A view of the Cairo stock exchange
A view of the Cairo stock exchange October 14, 2001. Reuters

Investors are bracing for a big sell-off when Egypt's stock exchange opens on Tuesday after a month-long shutdown caused by the mass uprising that toppled the country's president.

But the reopening could be cut short if share prices do plunge as this will trigger a trading suspension.

It could be the shortest session on record tomorrow, said an analyst based outside the country.

The bourse, which will open at 10:30 a.m. (0830 GMT) on Tuesday, will suspend trade for a half hour if the benchmark index declines by 3 percent and for the remainder of the session if it falls by 6 percent.

It will also suspend trade for a half hour if the broader 100-share index declines by 5 percent and the whole session if it falls by 10 percent.

The government has postponed the exchange's reopening several times in the last few weeks because of continuing unrest.

The protests and a series of subsequent worker stoppages have left much of the economy in shambles, scaring away tourists and investors and putting pressure on the country's currency.

The market hasn't priced in a month of Egypt news, and there is greater risk-aversion regionally and globally than there was a month ago, said Simon Kitchen, Egypt strategist for Cairo-based investment bank EFG-Hermes.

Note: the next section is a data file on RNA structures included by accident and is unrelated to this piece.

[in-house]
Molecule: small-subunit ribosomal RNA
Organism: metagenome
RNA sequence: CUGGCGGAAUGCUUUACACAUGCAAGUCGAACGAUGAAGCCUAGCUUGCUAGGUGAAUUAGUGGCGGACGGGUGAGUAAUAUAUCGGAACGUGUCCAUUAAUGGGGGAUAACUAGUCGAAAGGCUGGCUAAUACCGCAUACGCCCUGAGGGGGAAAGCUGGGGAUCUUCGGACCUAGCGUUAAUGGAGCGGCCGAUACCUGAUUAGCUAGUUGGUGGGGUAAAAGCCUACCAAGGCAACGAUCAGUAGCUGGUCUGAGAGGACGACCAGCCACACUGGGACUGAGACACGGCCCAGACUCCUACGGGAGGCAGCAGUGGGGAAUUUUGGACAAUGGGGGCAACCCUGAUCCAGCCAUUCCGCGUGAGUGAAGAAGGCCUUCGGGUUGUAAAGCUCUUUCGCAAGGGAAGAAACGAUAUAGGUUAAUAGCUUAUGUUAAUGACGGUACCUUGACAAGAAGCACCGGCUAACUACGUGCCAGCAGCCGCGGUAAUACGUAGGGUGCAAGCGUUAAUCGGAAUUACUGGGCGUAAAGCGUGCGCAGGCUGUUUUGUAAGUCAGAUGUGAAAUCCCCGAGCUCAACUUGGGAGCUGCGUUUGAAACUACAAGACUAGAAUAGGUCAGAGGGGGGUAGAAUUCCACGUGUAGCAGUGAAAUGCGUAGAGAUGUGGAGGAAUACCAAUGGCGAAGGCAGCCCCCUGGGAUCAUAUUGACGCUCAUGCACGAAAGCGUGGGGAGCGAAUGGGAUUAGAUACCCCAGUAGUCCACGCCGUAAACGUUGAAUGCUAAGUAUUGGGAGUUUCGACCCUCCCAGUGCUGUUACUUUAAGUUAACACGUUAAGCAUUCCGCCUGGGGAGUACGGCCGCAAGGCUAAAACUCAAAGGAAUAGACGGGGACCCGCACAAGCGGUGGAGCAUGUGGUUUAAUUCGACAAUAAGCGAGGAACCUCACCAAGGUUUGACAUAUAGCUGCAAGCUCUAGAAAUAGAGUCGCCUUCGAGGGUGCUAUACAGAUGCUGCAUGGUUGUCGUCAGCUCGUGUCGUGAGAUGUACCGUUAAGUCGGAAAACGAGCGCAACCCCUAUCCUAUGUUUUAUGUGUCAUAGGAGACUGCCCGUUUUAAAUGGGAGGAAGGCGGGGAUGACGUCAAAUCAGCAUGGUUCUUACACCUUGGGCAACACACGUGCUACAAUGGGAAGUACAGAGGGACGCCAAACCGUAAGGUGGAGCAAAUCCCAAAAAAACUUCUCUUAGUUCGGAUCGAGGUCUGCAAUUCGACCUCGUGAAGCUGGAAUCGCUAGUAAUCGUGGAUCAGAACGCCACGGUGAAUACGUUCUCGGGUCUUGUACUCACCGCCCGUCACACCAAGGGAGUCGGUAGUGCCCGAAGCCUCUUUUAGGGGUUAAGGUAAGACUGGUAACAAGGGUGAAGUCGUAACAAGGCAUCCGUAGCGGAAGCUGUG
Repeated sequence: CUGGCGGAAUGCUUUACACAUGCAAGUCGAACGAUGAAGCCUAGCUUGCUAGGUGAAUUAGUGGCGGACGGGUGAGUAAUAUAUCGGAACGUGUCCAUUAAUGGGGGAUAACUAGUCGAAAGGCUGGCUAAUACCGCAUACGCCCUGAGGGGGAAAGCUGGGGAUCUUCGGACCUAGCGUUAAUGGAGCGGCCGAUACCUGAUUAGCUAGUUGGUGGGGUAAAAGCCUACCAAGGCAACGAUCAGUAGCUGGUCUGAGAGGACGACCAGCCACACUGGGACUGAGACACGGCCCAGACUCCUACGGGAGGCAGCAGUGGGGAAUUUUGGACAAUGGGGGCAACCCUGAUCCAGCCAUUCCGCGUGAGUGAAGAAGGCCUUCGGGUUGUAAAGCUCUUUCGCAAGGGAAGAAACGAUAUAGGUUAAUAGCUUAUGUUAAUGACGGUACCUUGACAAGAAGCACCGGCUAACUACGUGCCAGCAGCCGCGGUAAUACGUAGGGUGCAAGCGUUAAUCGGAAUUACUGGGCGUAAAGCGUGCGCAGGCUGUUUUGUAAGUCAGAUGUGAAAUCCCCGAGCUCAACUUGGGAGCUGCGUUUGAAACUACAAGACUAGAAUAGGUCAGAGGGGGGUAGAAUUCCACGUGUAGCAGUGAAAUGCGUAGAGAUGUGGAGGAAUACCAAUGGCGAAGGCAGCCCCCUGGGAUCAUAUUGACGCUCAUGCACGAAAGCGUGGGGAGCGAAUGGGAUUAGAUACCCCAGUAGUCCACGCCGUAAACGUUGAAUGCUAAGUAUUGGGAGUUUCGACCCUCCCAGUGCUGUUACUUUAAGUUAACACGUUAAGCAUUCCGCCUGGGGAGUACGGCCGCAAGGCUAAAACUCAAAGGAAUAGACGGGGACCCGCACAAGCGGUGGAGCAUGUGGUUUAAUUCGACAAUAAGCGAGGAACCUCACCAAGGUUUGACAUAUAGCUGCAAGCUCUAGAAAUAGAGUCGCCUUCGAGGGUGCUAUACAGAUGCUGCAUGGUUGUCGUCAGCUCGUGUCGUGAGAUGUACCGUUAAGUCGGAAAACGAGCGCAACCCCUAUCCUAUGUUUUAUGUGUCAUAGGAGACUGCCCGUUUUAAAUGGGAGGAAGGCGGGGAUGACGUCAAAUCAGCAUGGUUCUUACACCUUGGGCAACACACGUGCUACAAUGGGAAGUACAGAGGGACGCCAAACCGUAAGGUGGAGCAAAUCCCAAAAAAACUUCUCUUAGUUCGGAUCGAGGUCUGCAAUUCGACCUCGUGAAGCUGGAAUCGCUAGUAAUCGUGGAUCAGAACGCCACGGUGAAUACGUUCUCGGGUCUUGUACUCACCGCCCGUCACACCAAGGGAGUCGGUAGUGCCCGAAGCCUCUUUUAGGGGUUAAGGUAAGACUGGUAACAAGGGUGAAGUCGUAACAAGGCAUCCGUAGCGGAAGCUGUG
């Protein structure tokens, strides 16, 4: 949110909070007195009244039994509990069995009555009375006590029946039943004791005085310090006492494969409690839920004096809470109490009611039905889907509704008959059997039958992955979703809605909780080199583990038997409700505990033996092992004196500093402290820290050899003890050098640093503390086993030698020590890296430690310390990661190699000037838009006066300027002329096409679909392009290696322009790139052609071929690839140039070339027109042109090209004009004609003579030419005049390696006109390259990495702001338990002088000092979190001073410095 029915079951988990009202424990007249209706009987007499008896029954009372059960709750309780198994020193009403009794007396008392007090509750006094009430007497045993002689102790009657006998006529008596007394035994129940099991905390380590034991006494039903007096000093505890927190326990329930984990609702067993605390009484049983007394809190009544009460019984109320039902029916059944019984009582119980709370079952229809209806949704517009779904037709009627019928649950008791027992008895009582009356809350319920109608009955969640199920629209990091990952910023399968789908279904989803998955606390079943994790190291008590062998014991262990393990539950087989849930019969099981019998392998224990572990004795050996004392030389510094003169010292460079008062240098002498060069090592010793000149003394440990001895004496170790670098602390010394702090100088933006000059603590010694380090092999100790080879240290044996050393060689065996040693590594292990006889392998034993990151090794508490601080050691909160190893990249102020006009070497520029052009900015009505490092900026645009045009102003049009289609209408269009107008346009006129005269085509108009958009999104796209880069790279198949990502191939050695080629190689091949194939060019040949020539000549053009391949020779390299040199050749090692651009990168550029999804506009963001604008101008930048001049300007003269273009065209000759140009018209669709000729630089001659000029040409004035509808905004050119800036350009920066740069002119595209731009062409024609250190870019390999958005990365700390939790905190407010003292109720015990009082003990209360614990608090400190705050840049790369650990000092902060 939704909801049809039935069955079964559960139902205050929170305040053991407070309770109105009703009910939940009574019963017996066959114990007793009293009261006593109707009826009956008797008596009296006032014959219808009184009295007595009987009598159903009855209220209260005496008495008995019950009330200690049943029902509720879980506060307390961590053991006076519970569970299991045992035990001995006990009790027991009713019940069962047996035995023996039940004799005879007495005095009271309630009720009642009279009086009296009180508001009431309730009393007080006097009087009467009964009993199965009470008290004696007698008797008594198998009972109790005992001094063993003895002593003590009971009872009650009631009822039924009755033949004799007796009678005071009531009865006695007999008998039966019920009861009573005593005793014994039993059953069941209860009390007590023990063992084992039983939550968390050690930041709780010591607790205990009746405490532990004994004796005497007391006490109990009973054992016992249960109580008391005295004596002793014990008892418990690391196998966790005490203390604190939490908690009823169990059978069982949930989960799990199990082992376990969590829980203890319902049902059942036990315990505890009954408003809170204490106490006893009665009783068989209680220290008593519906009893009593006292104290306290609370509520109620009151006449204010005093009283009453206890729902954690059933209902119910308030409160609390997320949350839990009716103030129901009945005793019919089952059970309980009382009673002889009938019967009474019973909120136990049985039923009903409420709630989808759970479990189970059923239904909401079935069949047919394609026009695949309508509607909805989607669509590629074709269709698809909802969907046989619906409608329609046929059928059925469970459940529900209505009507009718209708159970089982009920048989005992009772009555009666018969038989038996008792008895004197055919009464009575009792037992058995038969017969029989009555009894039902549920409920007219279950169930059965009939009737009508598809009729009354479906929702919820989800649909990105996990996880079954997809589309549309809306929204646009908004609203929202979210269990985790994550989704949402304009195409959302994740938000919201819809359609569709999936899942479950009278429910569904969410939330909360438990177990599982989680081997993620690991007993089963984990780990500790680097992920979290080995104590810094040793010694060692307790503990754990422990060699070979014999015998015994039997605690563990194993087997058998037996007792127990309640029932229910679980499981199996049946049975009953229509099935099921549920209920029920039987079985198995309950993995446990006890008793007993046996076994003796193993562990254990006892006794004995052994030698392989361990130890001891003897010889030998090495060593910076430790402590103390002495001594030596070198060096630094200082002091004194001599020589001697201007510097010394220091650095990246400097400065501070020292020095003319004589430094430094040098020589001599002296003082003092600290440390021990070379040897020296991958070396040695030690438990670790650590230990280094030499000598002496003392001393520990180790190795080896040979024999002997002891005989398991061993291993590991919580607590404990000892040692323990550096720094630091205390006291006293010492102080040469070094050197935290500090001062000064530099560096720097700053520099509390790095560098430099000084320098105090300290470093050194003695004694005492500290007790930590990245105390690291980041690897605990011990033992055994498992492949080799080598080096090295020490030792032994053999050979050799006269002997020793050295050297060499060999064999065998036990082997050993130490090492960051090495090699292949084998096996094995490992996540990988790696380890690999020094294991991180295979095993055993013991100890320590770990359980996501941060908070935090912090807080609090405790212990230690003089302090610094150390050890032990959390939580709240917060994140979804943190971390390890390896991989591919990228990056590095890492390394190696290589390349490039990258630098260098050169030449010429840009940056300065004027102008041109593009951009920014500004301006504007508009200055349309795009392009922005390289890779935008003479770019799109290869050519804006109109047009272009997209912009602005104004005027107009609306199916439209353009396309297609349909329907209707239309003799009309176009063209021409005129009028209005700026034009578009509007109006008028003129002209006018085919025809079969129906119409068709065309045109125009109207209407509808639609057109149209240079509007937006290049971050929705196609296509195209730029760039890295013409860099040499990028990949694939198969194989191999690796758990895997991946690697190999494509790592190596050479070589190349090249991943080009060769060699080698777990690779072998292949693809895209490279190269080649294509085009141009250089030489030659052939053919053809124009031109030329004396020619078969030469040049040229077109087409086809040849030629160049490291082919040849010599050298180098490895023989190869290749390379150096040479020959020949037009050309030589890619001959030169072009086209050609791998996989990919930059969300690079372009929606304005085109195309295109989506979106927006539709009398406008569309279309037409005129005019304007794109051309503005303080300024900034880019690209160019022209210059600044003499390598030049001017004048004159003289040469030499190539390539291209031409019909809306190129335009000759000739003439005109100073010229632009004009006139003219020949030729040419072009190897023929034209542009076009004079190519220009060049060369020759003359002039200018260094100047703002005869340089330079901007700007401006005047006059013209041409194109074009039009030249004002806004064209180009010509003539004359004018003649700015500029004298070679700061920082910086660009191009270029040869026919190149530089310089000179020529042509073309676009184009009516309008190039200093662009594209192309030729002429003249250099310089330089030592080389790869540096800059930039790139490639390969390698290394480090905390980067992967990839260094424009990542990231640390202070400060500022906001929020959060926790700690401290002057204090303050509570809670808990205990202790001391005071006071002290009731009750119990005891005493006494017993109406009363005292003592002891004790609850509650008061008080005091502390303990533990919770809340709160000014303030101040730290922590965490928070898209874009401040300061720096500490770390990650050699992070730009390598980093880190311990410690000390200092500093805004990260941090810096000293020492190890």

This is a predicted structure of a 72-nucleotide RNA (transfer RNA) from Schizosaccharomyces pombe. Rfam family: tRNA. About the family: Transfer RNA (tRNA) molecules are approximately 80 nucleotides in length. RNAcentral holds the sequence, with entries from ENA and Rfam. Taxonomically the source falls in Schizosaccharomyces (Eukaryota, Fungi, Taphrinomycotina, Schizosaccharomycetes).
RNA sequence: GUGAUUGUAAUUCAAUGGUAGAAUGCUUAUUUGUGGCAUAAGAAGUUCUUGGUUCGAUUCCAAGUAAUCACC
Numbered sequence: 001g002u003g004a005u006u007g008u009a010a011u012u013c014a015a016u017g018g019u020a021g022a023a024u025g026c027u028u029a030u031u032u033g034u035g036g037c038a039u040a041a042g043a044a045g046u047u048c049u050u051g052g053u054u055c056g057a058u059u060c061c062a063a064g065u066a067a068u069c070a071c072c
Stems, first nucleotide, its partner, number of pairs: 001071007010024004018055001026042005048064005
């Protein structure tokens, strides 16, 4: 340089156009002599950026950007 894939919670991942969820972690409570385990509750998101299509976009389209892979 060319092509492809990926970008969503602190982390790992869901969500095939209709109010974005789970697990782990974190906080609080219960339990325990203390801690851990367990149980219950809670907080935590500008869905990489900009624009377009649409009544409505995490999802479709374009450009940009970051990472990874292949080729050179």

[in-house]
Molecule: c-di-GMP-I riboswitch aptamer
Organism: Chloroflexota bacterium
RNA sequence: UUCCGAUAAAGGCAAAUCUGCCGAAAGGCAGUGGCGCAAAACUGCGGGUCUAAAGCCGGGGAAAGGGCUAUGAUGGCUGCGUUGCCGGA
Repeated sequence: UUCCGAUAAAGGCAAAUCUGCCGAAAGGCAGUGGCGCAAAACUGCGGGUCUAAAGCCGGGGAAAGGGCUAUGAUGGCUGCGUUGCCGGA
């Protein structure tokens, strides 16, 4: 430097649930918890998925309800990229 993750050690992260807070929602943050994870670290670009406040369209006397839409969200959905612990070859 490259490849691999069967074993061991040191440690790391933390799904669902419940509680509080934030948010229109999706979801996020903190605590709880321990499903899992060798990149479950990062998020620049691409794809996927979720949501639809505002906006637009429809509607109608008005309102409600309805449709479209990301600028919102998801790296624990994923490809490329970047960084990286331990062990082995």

The benchmark index tumbled on the two days the market was open after the protests erupted in late January, losing 6.1 percent on January 26 and another 10.5 percent on January 27, and analysts said they expect even more declines.

Akram Annous, MENA strategist at Al Mal Capital, said negative sentiment might be nearing a peak, but few investors would be stepping in to take risks.

Unrest is festering in the region and since Egypt closed there has been Libya, Bahrain and now Oman, while the spectre of Saudi is causing anxiety for everybody, he said.

Analysts are also concerned about the performance of several of the exchange's most prominent companies after their top executives were indicted on corruption charges, and they fear other companies might be affected as prosecutors pursue businessmen who were close to the former government.

Still, some analysts say there could be buying opportunities.

We see the Egyptian economy shrinking by 2.5 percent in 2011. Taking that into account, the earnings impact is going to be 10-15 percent, said Daniel Broby, chief investment officer at London-based asset manager, Silk Invest.

The stock market has fallen more than that already and on that basis, it's looking cheap prior to the unrest period.

Kitchen said the preferred companies were those with strong exposure outside Egypt.

There was also a preference for two companies, Sidi Kerir Petrochemicals and AMOC, that are government-controlled, have high dividend yields and have a relatively small work force, he said.